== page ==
100,000 children stand against wildlife crime

By Antipoaching, Conservation, Education, Land conservation, Volunteering No Comments
Sifelani Tsiko, The Herald
February 18, 2020

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About 100,000 children in and around the national parks of Gonarezhou in Zimbabwe and Limpopo in Mozambique are being educated through the Peace and Changemaker Generation project to appreciate wildlife conservation efforts and to take a stand against wildlife crime.

The project also promotes girls’ rights in their communities as part of wider efforts to strengthen the two countries’ efforts to combat wildlife trafficking.

The project is a partnership between the World Children’s Prize Foundation and Peace Parks Foundation and is implemented in Zimbabwe by Shamwari Yemwanasikana, Gonarezhou Conservation Trust and Chilojo Club, in conjunction with the Ministry of Primary and Secondary Education.

This may be the first time that all children in a vast, but defined area are reached in order to contribute in the long-term to increased respect for children’s rights in their communities, and to the protection of wildlife and nature. The project is being carried out in communities in Zimbabwe and Mozambique living in or adjacent to the Great Limpopo Transfrontier Conservation Area.

At least 2,000 children will be trained as Peace and Changemaker Generation ambassadors, together with 700 teachers and school leaders. Parents and local leaders would also be educated. These project ambassadors and teachers will educate all 100,000 children, in about 350 schools, about child rights, global goals for sustainable development, as well as the consequences of wildlife crime and climate change for their communities.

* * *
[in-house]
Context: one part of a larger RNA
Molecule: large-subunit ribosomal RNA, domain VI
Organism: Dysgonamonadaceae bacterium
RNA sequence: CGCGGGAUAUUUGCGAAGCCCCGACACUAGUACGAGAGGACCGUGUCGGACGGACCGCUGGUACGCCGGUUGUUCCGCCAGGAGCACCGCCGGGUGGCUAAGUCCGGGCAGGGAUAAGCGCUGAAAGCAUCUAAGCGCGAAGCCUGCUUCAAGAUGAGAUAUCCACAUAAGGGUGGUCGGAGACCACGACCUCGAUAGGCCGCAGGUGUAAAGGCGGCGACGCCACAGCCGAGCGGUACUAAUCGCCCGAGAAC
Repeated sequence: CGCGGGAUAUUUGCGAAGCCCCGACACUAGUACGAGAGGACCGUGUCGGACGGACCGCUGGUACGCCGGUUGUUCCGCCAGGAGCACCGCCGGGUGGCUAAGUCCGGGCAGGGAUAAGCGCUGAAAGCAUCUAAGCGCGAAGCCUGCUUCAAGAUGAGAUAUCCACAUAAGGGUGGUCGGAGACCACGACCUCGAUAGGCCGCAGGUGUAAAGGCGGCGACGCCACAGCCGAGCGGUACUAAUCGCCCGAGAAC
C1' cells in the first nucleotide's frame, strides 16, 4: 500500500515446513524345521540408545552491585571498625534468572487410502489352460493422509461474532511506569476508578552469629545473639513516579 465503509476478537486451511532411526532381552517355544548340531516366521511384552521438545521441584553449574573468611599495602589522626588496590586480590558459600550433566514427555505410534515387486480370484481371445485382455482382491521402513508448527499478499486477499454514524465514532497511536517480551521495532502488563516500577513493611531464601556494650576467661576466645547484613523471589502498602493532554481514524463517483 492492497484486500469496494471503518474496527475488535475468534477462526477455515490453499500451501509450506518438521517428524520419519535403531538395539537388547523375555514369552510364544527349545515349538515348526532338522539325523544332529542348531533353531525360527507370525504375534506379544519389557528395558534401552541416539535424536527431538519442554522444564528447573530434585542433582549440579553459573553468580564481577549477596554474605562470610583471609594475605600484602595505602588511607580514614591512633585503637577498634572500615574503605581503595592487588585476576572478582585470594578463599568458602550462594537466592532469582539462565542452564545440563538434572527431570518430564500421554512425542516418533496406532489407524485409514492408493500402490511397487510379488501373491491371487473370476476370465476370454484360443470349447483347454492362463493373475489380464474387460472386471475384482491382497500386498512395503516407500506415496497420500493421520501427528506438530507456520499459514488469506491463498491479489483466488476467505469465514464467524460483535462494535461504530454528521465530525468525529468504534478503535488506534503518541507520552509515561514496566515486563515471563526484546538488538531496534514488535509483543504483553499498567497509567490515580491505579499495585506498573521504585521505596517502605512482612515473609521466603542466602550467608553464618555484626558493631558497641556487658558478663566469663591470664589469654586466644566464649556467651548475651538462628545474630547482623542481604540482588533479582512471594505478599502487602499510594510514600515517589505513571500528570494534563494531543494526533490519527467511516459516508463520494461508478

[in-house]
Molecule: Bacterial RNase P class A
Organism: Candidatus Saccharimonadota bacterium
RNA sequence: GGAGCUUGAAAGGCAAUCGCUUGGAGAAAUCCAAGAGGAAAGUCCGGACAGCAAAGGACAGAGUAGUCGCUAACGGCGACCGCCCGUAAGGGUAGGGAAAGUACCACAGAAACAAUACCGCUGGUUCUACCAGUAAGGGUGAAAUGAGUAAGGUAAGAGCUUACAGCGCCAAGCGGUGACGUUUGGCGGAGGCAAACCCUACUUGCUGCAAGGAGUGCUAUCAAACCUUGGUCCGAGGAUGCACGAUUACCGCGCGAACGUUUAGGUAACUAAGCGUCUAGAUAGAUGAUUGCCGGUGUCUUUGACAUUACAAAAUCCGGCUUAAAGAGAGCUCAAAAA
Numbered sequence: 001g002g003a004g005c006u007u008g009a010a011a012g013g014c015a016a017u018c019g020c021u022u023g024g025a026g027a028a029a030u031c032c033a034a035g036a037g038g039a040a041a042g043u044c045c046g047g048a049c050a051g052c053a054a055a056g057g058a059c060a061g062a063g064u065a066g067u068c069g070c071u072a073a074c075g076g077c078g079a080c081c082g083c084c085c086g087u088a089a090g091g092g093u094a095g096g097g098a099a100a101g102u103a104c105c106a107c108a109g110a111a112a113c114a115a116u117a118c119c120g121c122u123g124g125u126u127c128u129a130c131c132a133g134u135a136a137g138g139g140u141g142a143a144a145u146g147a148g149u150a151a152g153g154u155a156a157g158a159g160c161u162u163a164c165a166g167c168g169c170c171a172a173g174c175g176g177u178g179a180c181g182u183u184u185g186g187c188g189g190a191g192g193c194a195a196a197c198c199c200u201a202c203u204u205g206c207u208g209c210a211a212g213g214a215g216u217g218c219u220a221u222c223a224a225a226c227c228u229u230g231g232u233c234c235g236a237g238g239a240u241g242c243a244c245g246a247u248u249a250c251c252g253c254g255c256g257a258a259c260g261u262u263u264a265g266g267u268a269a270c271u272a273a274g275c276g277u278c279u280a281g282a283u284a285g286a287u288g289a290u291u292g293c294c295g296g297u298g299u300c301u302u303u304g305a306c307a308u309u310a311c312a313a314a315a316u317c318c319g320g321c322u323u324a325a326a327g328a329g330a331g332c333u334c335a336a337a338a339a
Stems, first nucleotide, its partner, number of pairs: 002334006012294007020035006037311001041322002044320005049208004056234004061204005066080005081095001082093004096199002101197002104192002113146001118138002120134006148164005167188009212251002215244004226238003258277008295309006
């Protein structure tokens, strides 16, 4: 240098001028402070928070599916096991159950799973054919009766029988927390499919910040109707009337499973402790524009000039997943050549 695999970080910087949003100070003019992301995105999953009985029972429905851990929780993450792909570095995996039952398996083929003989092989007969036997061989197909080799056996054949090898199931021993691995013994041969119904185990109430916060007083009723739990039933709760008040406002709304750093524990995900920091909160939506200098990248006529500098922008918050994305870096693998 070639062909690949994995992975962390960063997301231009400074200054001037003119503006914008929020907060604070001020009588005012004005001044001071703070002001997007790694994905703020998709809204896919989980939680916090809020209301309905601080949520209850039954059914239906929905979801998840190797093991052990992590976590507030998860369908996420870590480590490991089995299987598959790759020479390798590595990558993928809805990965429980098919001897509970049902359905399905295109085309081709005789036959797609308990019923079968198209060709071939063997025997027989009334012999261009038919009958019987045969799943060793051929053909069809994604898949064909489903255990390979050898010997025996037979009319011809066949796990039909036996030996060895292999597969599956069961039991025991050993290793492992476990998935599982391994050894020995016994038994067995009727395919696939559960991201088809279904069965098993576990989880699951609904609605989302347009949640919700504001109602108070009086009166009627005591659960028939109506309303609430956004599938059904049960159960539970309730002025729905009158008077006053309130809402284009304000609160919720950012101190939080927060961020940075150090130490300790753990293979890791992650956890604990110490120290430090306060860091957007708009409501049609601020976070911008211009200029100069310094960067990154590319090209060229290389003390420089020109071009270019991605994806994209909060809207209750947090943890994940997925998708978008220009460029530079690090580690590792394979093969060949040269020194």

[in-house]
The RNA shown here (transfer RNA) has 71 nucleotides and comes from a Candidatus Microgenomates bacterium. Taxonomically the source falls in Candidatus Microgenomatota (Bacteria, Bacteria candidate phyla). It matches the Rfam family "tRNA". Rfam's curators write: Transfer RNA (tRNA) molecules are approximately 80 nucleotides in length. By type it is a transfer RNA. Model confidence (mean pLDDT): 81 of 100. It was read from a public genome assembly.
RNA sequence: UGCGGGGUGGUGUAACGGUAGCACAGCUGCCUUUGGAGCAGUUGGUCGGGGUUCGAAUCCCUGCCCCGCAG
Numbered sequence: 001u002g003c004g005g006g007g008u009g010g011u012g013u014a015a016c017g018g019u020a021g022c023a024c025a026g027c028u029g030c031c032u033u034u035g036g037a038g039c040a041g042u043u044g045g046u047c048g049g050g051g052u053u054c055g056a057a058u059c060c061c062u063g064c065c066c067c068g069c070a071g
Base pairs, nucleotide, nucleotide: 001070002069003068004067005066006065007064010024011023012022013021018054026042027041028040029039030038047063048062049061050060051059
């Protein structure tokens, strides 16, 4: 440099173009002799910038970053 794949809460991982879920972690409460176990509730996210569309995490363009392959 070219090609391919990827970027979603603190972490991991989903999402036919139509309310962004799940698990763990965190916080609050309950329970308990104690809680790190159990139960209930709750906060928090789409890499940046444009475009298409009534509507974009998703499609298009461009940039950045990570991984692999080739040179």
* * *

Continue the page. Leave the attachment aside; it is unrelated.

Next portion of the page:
The national parks, Gonarezhou in Zimbabwe, and Limpopo in Mozambique, are rich in animal life and biodiversity that are continuously threatened by organised crime, poaching and trafficking of products such as rhino horn and elephant tusks; loss of natural habitat; drought; and climate change.

Both ecosystems and animals are endangered. There is not a single rhino left in the area. Many children live in poverty and face violations of their rights. Girls are especially vulnerable, but boys are also affected.

Paulo from Mozambique, now 16, was told to quit school at 13 to become a poacher: “It felt pointless carrying on at school, because there aren’t any jobs here anyway. But I’ve had enough,” he said.

“Poaching is not only illegal; it is also very dangerous. Poachers and rangers are getting killed in South Africa and Mozambique.”

Twelve-year-old Ronaldo from Mozambique lost his father when he was shot to death by park rangers in South Africa. “It’s wrong to kill animals, they are innocent. I wish my dad had done something different, but he did it because we are poor,” says Ronaldo.

Girls in the areas are especially vulnerable, and child marriage is common.

Blessing (15) from Zimbabwe was badly affected when her father gave up poaching after the number of park rangers increased. “It means I can’t go to school anymore, because we cannot afford to pay my school fees. Now I’m afraid that I will be married off,” says Blessing, having seen many of her peers, and younger girls, being forced to marry.